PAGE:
On my next trip to Charley Noble I’d like to try their fish of the day. When I visited, snapper was sitting pretty on ice, sustainably caught, in the restaurant within a few hours. Actually, my list to try next time is quite large. There is the fire grilled cauliflower steak (looked amazing), anything from the woodfired rotisserie (dinner only) and their steaks are legendary. Can you see why I had so much trouble choosing what to eat?!
You’d think I would have no room left, but I couldn’t miss out on dessert! To sample some of everything I went with the petit fours. I loved the fluffy marshmallow with raspberry. The yoghurt panna cotta with crunchy ginger snap and caramelised pineapple was absolutely suburb, but the winner for me was the peanut butter and chocolate bar. I washed these down with a Passage Rock late harvest Cabernet from Waiheke. It was silkier than a port but still sweet in flavour, without being overbearing.
Amazing food, knowledgeable staff, lunch with a show, fantastic local wines, I was in a happy place.
Side note – I also wish I had tried the house made pasta. I was daydreaming watching the Chef making the pasta, when a waiter came over and asked me if I was done. I was so mesmerised that I nearly jumped out of my chair! The poor guy got such a surprise. Ha!
*While this dining experience was complimentary, this review is true and authentic. I will be back at Charley Noble on every trip to Wellington that I have an opportunity. And I’m starting with the pasta!
Wherever I am in the world and whoever I speak to people are always telling me how they would like new friends but they can’t meet them.
It seems that everyone would like someone more on their wave length.
Just tonight I read a blog about someone who had just moved and wanted new friends and spoke to a friend who would like new friends.
Then there’s my friends who are always telling me how much they miss me and want me to come home – understandable really, I am pretty cool.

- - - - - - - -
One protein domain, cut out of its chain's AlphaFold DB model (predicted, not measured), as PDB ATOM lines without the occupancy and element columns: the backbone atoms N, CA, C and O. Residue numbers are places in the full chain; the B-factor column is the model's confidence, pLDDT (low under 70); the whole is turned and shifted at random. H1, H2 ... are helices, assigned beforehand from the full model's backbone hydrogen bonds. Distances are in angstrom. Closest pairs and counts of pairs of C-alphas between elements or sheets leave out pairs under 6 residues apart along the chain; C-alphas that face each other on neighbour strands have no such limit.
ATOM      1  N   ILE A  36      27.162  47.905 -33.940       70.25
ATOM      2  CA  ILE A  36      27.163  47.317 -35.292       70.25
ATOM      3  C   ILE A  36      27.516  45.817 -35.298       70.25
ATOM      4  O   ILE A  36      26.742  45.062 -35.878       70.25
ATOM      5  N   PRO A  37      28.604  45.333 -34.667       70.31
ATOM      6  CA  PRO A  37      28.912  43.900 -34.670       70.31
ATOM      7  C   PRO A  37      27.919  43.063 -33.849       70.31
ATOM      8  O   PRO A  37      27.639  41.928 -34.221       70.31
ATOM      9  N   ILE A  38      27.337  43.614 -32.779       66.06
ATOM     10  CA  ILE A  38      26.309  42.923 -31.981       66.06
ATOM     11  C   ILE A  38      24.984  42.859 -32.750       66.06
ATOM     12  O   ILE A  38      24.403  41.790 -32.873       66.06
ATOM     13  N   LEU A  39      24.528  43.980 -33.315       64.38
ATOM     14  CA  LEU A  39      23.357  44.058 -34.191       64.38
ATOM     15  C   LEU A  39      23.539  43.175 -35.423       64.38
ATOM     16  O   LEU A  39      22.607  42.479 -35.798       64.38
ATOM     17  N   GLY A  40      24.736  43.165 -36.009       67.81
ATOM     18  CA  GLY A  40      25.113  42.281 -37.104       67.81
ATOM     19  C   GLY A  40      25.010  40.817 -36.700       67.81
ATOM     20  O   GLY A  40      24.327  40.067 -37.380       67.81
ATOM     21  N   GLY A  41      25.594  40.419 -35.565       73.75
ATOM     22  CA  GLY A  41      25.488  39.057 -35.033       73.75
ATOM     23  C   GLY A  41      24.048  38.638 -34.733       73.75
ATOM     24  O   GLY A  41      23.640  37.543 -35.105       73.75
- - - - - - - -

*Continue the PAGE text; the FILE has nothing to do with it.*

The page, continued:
There’s heaps of dating websites and apps to help you find new prospective dates but what is there for finding friends? There’s apps where you can decide if someone is hot or not that is in the same area but how do you find a friend that also likes long walks on the beach but not in a romantic way? Perhaps I just don’t know about them? I did hear of one called Meetups but I’ve never really taken the time to look into it and don’t know how popular it is in other places like New Zealand or Australia.
These days it is unusual to strike up a conversation with a stranger. In fact, when it does happen, we often tell people about it as it is such an unusual occurrence.
A little friendly convo at the bus stop or waiting in line for coffee can make someone’s day or make someone really uncomfortable – how do you tell which is which? I think it is usually the former but people seem to be so suspicious of people’s motives these day sometimes they assume there is another reason.
Personally, I have never had an issue with meeting people and making friends. I guess that comes with travelling often and just being open and receptive to other people. My best mates are generally people that I have lived with or worked with – you get to know these people on another level. Highs and lows – you’ve shared them.
Since I moved to Vancouver I have met friends in all different ways and places. I have an amazing close group of girls (all bloody Aussie’s mind you but nonetheless) here – we all met at an Australian Club watching footy. I have met people through work and living situations but I’ve also met people in other situations. For instance one chick I met at a club – it’s unusual for a drunken-you’re-my-new-best-friend liaison to pass one night but 3 months later we still hang out. I met a wicked Kiwi chick at my fave shop – she is the manager there and picked up on my Kiwi accent. I have met numerous people through twitter – I am reasonably active on it and have been invited to a few meet-ups through it.
How do you make new friends?
Ps. I have found that wine sometimes helps 🙂
Pps. By sometimes I mean always.